- Nausea: a feeling of unease or illness centered in the stomach or abdomen, acute cases can cause vomiting or the inability to take in food.
- Dry mouth: often an early sign of an anxiety attack, persistent dry mouth can contribute to oral health problems.
- Difficulty speaking: in a state of fear or panic, difficulty articulating speech is common.
- Tremors or shaking: another sign of extreme fear or high anxiety, trembling is often an early sign of a panic attack.
This brings us to the question of treatment. How are persons suffering from this often debilitating phobia treated, and can they recover?
In psychiatry, there is one most favored form of treatment for persons with acute phobias, like the ones mentioned above. It is known as cognitive behavioral therapy coupled with exposure therapy.
In traditional cognitive behavioral therapy, a therapist, counselor, or licensed clinician sits with the patient for an hour or so once or twice a month. During these sessions, the patient and her therapist will discuss whatever seems most on the forefront of the patient’s mind. The therapist will take notes, and eventually offer advice, make prescriptions, and so on.
When the patient suffers from osmophobia, or any treatable fear disorder, another course of action that can be taken is exposure therapy. In exposure therapy, the patient is slowly and progressively introduced to greater and greater levels of exposure to the thing of which she or he has become so deathly afraid.
It could begin with merely mentioning an odor. This is particularly effective with this disorder since the sense of smell and the imagination are so closely linked. The therapist may make a single mention of the smell of flowers to start. At a later session, he might bring in a flower and set it within smelling distance to the patient. In time, if the patient has progressed well, the therapist might introduce stronger smells like the smell of motor oil or something somewhat more offensive.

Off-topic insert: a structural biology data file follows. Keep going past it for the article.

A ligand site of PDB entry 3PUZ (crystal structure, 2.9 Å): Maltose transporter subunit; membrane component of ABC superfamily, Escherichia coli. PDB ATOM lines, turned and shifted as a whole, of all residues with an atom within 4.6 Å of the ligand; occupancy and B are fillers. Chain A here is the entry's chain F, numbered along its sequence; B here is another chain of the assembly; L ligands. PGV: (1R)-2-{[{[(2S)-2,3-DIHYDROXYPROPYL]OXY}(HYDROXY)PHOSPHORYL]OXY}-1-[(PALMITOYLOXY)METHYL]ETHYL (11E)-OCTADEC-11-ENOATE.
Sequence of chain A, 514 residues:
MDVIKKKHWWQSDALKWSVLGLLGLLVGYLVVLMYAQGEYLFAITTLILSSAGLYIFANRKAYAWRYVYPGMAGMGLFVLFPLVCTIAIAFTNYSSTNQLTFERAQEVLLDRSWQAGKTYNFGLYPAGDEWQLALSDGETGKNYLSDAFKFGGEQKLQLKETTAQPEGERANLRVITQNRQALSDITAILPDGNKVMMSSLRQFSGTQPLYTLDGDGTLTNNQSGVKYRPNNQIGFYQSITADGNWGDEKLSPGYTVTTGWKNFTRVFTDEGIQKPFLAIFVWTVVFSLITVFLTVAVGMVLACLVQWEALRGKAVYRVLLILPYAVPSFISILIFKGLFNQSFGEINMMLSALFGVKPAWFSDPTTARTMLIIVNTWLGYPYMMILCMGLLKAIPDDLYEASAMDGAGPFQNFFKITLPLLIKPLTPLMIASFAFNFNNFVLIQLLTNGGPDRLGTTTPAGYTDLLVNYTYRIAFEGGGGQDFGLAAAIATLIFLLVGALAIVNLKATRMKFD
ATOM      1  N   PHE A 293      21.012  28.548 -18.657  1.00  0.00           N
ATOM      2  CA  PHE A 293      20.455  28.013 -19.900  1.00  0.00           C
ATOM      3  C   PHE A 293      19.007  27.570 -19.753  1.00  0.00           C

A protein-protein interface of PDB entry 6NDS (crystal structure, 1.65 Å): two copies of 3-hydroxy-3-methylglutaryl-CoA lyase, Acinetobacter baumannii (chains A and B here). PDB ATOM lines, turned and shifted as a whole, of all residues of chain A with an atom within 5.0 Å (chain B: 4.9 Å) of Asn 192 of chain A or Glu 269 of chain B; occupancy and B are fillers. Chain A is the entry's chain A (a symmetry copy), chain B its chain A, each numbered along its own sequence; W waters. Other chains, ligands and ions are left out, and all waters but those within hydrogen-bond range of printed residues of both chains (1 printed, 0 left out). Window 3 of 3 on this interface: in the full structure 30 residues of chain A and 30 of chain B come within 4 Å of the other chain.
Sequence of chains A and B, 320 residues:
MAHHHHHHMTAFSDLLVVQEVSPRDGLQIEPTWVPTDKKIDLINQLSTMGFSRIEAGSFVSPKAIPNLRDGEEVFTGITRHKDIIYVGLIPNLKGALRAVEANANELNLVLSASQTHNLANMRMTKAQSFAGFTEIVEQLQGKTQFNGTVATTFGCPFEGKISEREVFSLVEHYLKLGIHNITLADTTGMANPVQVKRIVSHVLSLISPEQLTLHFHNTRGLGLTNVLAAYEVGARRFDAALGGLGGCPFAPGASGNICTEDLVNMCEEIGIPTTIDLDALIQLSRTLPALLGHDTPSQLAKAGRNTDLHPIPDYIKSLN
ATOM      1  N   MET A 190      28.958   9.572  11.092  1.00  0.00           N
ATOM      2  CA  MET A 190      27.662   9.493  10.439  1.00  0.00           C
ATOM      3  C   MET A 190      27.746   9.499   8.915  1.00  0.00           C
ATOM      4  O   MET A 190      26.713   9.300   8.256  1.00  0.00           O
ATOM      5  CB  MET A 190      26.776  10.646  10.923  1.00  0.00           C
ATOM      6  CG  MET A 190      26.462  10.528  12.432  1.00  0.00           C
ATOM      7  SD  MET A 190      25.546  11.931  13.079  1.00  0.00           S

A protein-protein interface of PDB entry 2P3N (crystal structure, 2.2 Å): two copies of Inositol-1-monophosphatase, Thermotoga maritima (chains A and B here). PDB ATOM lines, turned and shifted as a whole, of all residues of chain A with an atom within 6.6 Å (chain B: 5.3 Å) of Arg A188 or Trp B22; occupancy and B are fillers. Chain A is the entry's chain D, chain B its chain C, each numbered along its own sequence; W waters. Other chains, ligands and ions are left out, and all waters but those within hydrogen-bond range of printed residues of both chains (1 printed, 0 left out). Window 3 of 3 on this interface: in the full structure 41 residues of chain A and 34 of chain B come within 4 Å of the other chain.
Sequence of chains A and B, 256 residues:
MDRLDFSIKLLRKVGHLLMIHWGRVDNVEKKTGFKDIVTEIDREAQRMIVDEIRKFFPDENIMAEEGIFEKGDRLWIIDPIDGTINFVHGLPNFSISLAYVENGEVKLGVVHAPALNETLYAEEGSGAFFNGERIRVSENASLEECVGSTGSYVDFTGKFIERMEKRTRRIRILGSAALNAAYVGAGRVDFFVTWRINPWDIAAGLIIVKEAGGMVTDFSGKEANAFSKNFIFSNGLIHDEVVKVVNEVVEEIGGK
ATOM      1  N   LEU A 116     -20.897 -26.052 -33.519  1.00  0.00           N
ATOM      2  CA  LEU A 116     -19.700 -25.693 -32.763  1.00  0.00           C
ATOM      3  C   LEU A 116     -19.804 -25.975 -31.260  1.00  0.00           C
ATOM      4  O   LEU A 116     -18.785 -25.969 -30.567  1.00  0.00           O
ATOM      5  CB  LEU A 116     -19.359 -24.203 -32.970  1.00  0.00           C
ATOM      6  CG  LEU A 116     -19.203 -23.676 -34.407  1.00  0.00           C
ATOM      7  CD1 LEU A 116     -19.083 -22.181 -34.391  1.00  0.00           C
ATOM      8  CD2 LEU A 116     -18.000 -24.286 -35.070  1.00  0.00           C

As this progression continues, the therapist may couple pleasing stimuli with that of the smells. Perhaps he will encourage the patient to take a piece of chocolate while also subtly introducing an odor of some kind. In some cases, drugs that are used in marriage counseling to generate a feeling of pleasant intimacy may be used.
The therapist will choose smells in accordance with the patient’s particular predilections. If the patient is particularly afraid of the smell of baked ham, for example, the therapist might use that smell – or he might use another smell if the smell of ham is too offensive to be tolerated straight away.
Over a period, the therapist will continue in this way with the ultimate goal of getting the patient to respond in socially acceptable ways to a variety of smells. He will aim to get the patient to wrinkle her nose at an unpleasant smell, but to not become anxious or panic. Likewise, the therapist will aim to have the patient respond with pleasure to pleasant smells such as the aroma of flowers, warm soup, or what have you.
This is the way many irrational, unlearned fears are treated and the success of this technique is equal to or better than drugs, cognitive behavioral therapy, or other means alone. It is not always successful, of course. Sometimes the osmophobe succumbs to fear and anxiety each and every time she or he is exposed to a smell of any kind. In these cases, cases where the triggered response to odors is so strong and persistent that it interferes with daily life, it is possible for a person to have the olfactory nerve removed. This is a rare and extreme form of intervention, but it is not unheard of.
In the course of reading this, it may have occurred to you that a series of sessions treating osmophobia with exposure therapy can lead to humorous situations. Indeed, these can be a great help to the talented therapist, as laughter remains the best medicine.